Q: Would you tackle the ubiquitous use of “as to” as the go-to substitute for “about”? I’ve noticed it among the students in my college writing class who are trying to sound “professional” (the current word for “formal” in the lingo of pre-professionals).
A: The phase “as to” has been used since the 14th century by many admired writers—including Samuel Johnson, Jane Austen, and Henry James—to mean with respect to, concerning, or about.
We see nothing wrong with the usage and neither does Merriam-Webster’s Dictionary of English Usage, which says “it is a common compound preposition in wide use at every level of formality.”
The earliest citation for the phrase in the Oxford English Dictionary is from Ayenbite of Inwyt (Remorse of Conscience), a 1340 Middle English translation by the Benedictine monk Dom Michelis of Northgate of a Middle French treatise on morality:
“Þe ilke þet hateþ his broþer, he is manslaȝþe ase to his wylle and zeneȝeþ dyadliche” (“he that hateth his brother, he is a man-slayer as to his will, and sinneth deadly”). We’ve expanded the citation, which is from a translation of La Somme le Roi (“A Survey for a King,” circa 1395), written for the children of Philip III by the Dominican Friar Laurent d’Orléans, the king’s confessor and his children’s tutor.
The usage is ultimately derived from the Old English eall swa (“all so”), an intensification of “so” and an ancestor through “progressive phonetic reduction” of the Modern English “as,” “so,” “also,” “as for,” and “as to,” according to the OED.
As far as we can tell, nobody was troubled by the usage until the early 20th century, when H. W. Fowler complained in The King’s English (1907) about the use of compound prepositions and conjunctions, notably “the absurd prevailing abuse of the compound preposition as to.”
Fowler was especially troubled by the use of “as to” before the conjunction “whether,” arguing that “if as to is simply left out, no difference whatever is made in the meaning.”
But in A Dictionary of Modern English Usage (1926), Fowler acknowledged that the phrase “has a legitimate use—to bring into prominence at the beginning of a sentence something that without it would have to stand later (As to Smith, it is impossible to guess what line he will take).”
Other usage writers have criticized “as to” as legalese and wordy as well as redundant before conjunctions like “how,” “why” and “whether.”
However, Merriam-Webster’s Usage notes that the phrase is not legalese and is less wordy than some proposed alternatives, like “concerning” and “regarding.” In fact, M-W says, “If we replace it with about, we have five letters, no space, two syllables. How much have we gained? Nothing.”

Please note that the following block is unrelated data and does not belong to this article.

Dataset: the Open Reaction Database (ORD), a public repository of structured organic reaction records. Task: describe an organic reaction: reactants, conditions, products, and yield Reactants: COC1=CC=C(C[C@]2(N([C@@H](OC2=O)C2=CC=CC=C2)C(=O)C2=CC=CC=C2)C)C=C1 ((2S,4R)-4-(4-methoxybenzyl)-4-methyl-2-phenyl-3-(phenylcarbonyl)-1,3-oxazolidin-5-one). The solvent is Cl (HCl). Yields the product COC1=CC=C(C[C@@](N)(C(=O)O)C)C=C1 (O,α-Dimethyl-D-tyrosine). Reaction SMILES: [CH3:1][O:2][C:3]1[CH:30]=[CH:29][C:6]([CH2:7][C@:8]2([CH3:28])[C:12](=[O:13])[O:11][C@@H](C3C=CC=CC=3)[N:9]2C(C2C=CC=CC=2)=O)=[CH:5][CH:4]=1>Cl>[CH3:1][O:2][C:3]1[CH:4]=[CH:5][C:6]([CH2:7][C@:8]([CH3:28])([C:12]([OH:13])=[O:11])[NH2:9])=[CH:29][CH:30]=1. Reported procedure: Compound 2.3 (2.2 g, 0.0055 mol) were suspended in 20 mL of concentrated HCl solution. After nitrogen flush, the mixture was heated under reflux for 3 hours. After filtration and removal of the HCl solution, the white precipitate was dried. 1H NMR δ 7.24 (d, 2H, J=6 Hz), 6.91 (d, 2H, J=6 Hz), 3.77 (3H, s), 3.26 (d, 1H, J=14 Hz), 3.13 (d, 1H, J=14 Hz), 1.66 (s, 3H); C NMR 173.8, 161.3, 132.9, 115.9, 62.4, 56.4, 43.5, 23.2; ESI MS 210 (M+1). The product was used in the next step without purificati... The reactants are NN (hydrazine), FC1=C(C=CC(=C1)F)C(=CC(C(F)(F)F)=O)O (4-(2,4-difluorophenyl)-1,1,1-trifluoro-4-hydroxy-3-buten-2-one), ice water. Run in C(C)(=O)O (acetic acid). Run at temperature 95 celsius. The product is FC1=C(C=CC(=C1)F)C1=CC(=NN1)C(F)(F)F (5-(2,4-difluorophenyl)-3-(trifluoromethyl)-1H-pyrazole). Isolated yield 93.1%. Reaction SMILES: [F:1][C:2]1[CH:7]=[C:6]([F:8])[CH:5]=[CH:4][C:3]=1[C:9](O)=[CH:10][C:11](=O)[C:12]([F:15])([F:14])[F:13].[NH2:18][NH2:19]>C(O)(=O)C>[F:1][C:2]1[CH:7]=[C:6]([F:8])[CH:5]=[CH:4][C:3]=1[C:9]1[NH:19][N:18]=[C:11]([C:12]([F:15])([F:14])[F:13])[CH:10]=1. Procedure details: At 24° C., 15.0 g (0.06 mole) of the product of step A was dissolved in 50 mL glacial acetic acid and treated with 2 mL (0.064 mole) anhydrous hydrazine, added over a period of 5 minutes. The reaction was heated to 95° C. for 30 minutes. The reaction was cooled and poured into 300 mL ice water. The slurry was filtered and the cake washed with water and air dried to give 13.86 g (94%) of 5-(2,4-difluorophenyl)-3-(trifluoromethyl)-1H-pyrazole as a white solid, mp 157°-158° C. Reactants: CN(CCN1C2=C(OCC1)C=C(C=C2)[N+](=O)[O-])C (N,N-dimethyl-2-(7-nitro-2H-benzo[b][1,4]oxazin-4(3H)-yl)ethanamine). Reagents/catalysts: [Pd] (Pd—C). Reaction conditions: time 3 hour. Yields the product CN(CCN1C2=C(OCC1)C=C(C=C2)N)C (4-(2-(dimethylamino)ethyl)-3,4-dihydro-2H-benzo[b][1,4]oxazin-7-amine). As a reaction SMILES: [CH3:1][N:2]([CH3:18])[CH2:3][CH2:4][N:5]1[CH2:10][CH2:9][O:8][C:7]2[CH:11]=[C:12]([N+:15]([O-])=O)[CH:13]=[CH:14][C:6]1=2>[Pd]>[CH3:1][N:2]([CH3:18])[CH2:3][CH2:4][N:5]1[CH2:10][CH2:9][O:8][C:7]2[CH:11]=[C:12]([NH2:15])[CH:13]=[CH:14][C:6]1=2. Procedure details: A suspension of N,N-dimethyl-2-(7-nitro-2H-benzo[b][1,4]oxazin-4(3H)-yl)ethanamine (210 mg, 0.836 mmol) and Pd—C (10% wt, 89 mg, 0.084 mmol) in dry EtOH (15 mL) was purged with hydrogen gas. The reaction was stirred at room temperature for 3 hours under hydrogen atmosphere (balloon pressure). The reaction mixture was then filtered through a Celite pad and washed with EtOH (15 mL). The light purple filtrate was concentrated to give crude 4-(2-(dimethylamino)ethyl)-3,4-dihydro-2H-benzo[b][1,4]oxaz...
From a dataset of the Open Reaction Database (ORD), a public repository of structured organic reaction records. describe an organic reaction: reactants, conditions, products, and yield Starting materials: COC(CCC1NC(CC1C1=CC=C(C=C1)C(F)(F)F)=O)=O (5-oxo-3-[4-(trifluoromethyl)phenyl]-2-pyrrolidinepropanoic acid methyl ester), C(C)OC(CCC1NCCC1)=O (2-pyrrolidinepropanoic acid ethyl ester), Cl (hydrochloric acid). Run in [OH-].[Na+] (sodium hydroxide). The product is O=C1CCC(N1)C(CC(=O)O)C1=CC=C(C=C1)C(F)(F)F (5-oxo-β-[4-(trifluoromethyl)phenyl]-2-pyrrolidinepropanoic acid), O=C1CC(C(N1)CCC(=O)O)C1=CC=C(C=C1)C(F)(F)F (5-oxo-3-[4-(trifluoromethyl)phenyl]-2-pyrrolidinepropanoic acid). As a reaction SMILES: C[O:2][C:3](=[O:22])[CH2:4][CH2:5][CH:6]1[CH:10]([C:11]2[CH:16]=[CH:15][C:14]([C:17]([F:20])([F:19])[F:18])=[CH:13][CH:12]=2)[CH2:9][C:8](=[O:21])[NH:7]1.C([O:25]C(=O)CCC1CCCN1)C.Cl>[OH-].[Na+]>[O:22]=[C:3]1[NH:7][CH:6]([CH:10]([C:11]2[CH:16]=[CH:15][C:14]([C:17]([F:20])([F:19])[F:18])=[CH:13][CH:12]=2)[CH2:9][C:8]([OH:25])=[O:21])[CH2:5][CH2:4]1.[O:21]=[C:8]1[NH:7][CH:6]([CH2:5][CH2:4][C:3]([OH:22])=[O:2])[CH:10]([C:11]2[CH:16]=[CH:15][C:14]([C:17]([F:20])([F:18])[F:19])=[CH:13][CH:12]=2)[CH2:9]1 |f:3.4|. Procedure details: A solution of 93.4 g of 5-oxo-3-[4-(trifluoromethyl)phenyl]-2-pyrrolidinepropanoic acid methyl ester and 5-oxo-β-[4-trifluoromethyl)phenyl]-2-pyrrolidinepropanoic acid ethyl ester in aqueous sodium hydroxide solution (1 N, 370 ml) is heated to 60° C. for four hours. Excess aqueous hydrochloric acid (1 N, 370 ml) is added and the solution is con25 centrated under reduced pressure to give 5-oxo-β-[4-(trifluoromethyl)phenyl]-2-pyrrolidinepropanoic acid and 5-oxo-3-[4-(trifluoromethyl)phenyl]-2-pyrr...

Yes, “as to” is often unnecessary, but we’re among the many writers who use it. We feel a phrase like “as to whether” may sometimes be less abrupt or more clear than “whether” itself. Here are a couple of Merriam-Webster examples that we’ve expanded:
“My uncertainty as to whether I can so manage as to go personally prevents me from being more explicit” (from an April 7, 1823, letter by Lord Byron).
“There ensued a long conversation as they waited as to whether waiters made more in actual wages than in tips” (from “May Day,” a short story in Tales of the Jazz Age, 1922, by F. Scott Fitzgerald).
And here are a few of the many M-W citations (some of them expanded) for “as to” used in other ways:
“As to the old one, I knew not what to do with him, he was so fierce” (Robinson Crusoe, 1719, by Daniel Defoe).
“Fanny had by no means forgotten Mr. Crawford when she awoke the next morning; but she remembered the purport of her note, and was not less sanguine as to its effect than she had been the night before” (Mansfield Park, 1814, by Jane Austen).
“And so you don’t agree with my view as to said photographer?” (from an April 1, 1877, letter by Lewis Carroll).
“There still remained my relation with the reader, which was another affair altogether and as to which I felt no one to be trusted but myself” (The Art of the Novel, 1934, by Henry James. From a collection of prefaces originally written for a 1909 multivolume edition of James’s fiction).
“When women were first elected to Congress, the question as to how they should be referred to in debate engaged the leaders of the House of Representatives” (The American Language, 4th ed., 1949, by H. L. Mencken).
As Merriam-Webster explains, “As to is found chiefly in four constructions: as an introducer (the use approved by Fowler and his followers) and to link a noun, an adjective, or a verb with following matter.”
The usage guide cites these four examples from conversations of the 18th-century man of letters Samuel Johnson (cited in James Boswell’s The Life of Samuel Johnson, LL.D, 1791):
“He would begin thus: ‘Why, Sir, as to the good or evil of card-playing—’ ‘Now, (said Garrick,) he is thinking which side he shall take.’ ” Johnson is speaking here with the actor David Garrick.
“Sir, there is no doubt as to peculiarities.”
“For the worst thing you can do to an author is to be silent as to his works.”
“We are all agreed as to our own liberty.”
In the opinion of the M-W editors, “All of the constructions used by Dr. Johnson are still current. You can use any of them when they sound right to you.”
We agree, though some other usage guides have various objections. Garner’s Modern English Usage (4th ed.), for example, says “as to is an all-purpose preposition to be avoided whenever a more specific preposition will do.”